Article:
Chief Bratton Calls News Conference to Address Concerns

October 21, 2008

Los Angeles:  Los Angeles Police Department Chief William Bratton spoke to the media Monday evening at a news conference held in Los Angeles to respond to several issues that have received recent media attention, including: the Department’s handling of backlogged DNA cases, latent finger print issues, racial profiling and the death of Kazuyoshi Miura in the Parker Center Jail. 

DNA Testing
On October 20, 2008, at about 5:30 p.m., Bratton spoke to the media just prior to a previously scheduled Community Police Commission Meeting at the Rampart Division.  During the news conference, Bratton acknowledged Los Angeles City Controller Laura Chick’s just released audit on the Department’s backlog of more than 7000 sexual assault kits. Each kit contains evidence in various forms, including DNA and other biological elements.  Chick called for a three-year plan to reduce the backlog and to take measures that will ensure that the Department’s ability to keep pace with this type of evidence collection.
Bratton thanked Chick for helping to make this issue a top priority for City leaders.  The problem has been that the accumulation of the DNA kits has accelerated to a point where police personnel cannot keep pace with analyzing them, a nationwide problem that many law enforcement organizations are struggling to handle.  To address the problem, LAPD has initiated a two-prong plan.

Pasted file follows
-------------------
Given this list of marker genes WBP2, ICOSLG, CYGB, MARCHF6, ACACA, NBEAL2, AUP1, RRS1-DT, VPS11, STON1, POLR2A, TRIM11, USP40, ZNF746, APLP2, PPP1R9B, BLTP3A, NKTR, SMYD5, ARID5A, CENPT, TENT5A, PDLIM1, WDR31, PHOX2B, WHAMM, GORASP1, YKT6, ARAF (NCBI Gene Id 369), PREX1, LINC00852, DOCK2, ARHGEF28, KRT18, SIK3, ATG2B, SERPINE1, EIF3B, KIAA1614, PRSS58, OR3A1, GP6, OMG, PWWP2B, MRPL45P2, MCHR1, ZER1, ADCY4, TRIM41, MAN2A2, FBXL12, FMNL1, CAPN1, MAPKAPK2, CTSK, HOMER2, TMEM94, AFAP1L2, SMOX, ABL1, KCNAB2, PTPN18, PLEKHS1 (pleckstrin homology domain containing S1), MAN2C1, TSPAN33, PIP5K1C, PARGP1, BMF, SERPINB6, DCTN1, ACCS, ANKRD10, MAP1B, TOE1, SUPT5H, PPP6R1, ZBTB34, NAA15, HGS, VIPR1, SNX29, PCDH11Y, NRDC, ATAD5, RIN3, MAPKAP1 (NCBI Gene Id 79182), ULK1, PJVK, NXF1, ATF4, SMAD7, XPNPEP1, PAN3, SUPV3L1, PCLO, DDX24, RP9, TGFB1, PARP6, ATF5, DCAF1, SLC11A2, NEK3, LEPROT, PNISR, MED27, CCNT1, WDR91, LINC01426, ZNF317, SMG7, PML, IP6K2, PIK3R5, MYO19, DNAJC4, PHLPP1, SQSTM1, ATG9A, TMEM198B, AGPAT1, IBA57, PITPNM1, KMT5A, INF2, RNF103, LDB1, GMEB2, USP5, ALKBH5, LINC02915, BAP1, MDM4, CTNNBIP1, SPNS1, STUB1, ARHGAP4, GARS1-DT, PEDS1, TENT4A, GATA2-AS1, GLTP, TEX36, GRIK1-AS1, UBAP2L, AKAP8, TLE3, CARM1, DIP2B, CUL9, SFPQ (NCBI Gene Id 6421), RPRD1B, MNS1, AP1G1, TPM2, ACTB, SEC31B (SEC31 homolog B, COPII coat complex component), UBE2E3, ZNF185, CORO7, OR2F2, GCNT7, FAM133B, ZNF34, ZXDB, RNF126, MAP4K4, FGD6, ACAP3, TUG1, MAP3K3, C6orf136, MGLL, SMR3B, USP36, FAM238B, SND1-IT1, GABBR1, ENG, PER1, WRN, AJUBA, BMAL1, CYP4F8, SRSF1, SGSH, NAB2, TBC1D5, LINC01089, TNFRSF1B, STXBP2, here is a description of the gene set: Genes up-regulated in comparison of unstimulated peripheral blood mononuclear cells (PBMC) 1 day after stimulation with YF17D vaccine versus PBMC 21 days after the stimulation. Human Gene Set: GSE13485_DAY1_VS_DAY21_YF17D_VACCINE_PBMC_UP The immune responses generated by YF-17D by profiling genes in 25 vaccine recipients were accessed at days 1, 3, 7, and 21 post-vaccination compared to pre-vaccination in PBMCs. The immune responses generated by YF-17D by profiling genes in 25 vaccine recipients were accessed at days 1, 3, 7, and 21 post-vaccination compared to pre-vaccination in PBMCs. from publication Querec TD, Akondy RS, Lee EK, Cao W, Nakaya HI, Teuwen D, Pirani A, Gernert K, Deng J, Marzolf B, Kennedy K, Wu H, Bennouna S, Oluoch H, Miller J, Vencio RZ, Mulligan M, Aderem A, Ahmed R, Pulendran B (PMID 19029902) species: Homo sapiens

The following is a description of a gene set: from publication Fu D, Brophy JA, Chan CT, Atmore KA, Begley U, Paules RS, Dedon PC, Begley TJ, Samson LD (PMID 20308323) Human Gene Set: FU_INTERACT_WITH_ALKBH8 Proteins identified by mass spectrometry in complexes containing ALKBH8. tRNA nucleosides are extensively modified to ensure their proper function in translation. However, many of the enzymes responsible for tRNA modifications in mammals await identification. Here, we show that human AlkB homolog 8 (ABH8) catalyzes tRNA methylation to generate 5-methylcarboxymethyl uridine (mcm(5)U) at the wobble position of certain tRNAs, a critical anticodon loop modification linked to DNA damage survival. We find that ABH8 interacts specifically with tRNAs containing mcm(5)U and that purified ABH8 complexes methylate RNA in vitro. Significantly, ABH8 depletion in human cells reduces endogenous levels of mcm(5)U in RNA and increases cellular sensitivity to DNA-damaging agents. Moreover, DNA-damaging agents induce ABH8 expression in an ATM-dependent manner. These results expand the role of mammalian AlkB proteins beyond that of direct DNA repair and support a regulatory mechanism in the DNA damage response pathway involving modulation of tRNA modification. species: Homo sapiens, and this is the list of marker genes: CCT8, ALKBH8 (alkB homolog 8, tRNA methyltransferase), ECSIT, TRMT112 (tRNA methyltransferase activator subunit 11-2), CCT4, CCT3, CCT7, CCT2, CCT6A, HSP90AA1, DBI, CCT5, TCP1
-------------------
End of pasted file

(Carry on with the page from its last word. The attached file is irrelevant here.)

Firstly, the Department has proposed a three-phase plan to hire new DNA analysts and equipment to keep pace with the incoming evidence and prevent further backlog.  Phase 1 has already been completed and includes the expansion of DNA analytic capacity through the hiring of new criminalists and lab technicians who are housed in a new state-of-the-art facility. Phase 2, currently unfunded, is slated to add 16 new criminalists and lab technicians, and Phase 3, also unfunded, would add 17 more.
Secondly, LAPD would establish contracts with accredited labs across the country to reduce the backlog to zero by 2013 at an annual cost of $2.1 million.
There is also a current effort to raise money through private donations in order to get the backlogged kits tested.
The challenge of analyzing DNA kits in a timely manner is not a recent issue and goes back to at least 2002 when the importance of DNA testing became apparent and the backlog of testing began to accumulate. At that time, the Department requested $4.1 million to address the increasing workload, but the request was denied.  Since then,  multiple requests have been denied, exacerbating the problem and causing the backlog. 
The Department acknowledges the undeniable value of DNA testing, the importance of every case and the potential for DNA evidence, even on seemingly minor cases, to lead to additional evidence and the unlocking of many other cases.
Since 2004, the LAPD has received nearly $4 million in federal grant funds. Unfortunately, mistakes have been made, including an administrative error that caused $500,000 earmarked for DNA analysis to be reallocated to another jurisdiction. 
Latent Prints
Bratton acknowledged that recent personnel actions have been taken as a result of human errors resulting in erroneous fingerprint identifications.  He emphasized that the overwhelming number of cases, handled by nearly 100 employees in the Department’s fingerprint unit, regularly meets the high standards of its prosecutorial partners.